From the Desk of Evan Yu: “Adjuvant Therapy for Renal Cell Carcinoma?”

Three randomized phase 3 trials of adjuvant therapy for high-risk renal cell carcinoma have led to conflicting results.  S-TRAC was the one trial with a positive outcome, as sunitinib prolonged disease-free survival (DFS) by a median of 1.2 years compared with placebo (6.8 versus 5.6 years; HR 0.76, 95% CI 0.59-0.98, p=0.03).1  Based on these results, the US FDA approved sunitinib for the adjuvant treatment of patients with high-risk renal cell carcinoma.  However, the ASSURE trial revealed negative results as median DFS was 5.8 years for sunitinib, 6.2 years for sorafenib and 6.6 years for placebo.2  The PROTECT trial also had negative results as pazopanib compared to placebo had a HR 0.86; 95% CI 0.70-1.06, p=0.17.The latter two negative trials all had very high treatment discontinuation rates due to toxicity, which likely contributed to the negative results.  Even the S-TRAC trial saw a significant side effect profile, and the risk/benefit ratio must be carefully considered if and when prescribing adjuvant sunitinib.

Given the controversy in the field with conflicting trial results and the known toxicity of these compounds, it is clear that other efficacious yet lower toxicity agents should be tested in the adjuvant setting for patients with high-risk renal cell carcinoma.  The promising results of PD-1/PD-L1 therapy in this field have afforded this opportunity.  For example, in the CHECKMATE 025 trial, nivolumab was proven to be superior over everolimus for both progression-free survival (PFS) and overall survival (OS) in previously treated advanced renal cell carcinoma.4  The found the nivolumab and ipilimumab combination to be superior versus sunitinib in patients with intermediate or poor risk, previously untreated advanced renal cell carcinoma.5  The US FDA recently granted approval for this combination.  The IMmotion 151 randomized phase 3 trial of atezolizumab plus bevacizumab was also superior over sunitinib in previously untreated metastatic renal cell carcinoma.6  The principle is now clear that PD-1/PD-L1 monotherapy and combinations offer a benefit with acceptable tolerability in patients with advanced renal cell carcinoma.  

Additional combinations of these immuno-oncology agents are currently being investigated in advanced renal cell carcinoma.  Avelumab, another PD-L1 antibody, was combined with axitinib, with sunitinib in the control arm (NCT02684006), and this trial is now fully accrued.  This combination has garnered FDA breakthrough designation.  Similarly, pembrolizumab was also combined with axitinib and was directly compared to sunitinib in another phase 3 trial that has completed accrual (NCT02853331).  This trial is evaluating both PFS and OS as dual primary endpoints.  Finally, a three-armed trial of lenvatinib/pembrolizumab versus lenvatinib/everolimus versus sunitinib is still actively recruiting patients (NCT02811861).  This combination also has been granted FDA breakthrough designation.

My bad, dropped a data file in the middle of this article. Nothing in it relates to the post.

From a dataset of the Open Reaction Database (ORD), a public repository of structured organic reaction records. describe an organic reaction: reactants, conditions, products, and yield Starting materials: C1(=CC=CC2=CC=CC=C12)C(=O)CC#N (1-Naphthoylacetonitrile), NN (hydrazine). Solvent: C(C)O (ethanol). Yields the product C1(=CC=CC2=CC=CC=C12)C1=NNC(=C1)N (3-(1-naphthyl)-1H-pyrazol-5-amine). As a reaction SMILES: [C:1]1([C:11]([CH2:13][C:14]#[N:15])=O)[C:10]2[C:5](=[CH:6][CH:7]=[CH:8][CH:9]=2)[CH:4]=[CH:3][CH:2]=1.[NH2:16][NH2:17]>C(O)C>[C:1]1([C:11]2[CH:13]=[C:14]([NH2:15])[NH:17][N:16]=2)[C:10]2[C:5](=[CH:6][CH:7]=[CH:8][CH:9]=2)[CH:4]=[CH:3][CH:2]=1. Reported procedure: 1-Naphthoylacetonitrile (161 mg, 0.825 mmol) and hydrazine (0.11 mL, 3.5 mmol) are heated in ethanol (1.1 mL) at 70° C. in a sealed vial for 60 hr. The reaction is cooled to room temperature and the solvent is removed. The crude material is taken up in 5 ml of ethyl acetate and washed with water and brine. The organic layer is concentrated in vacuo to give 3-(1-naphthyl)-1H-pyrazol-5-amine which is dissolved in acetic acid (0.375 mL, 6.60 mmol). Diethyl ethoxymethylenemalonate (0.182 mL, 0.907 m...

Given the movement of immuno-oncology agents from second-line to first-line metastatic renal cell carcinoma patients, with outstanding efficacy and tolerability, it is logical to move even earlier into the adjuvant setting for those patients with high-risk features after nephrectomy.  This is ongoing now with adjuvant, randomized, phase 3 trials of pembrolizumab versus placebo and also atezolizumab versus placebo (see below).  Nivolumab is also being studied in a perioperative setting, where it is being administered just prior to surgery with adjuvant therapy to follow after cystectomy.  This phase 3 trial utilizes nivolumab compared to observation without placebo.  See below for more information on these promising clinical trials that hopefully will someday soon make the controversy of adjuvant therapy in high-risk renal cell carcinoma disappear.

Highlighted Adjuvant Therapy Trials for Patients with High-risk Renal Cell Carcinoma

References

  1. Ravaud A et al.  N Engl J Med 2016; 375:2246-54.
  2. Haas NB et al.  Lancet 2016; 387:2008-16.
  3. Motzer RJ et al.  J Clin Oncol 2017; 35:3916-23.
  4. Motzer RJ et al.  N Engl J Med 2015; 373:1803-13.
  5. Motzer RJ et al. N Engl J Med. 2018 Apr 5;378(14):1277-1290
  6. Motzer RJ et al. J Clin Oncol 36, no. 6_suppl 2018; Feb 20 578-578.
Written by: Evan Yu, MD
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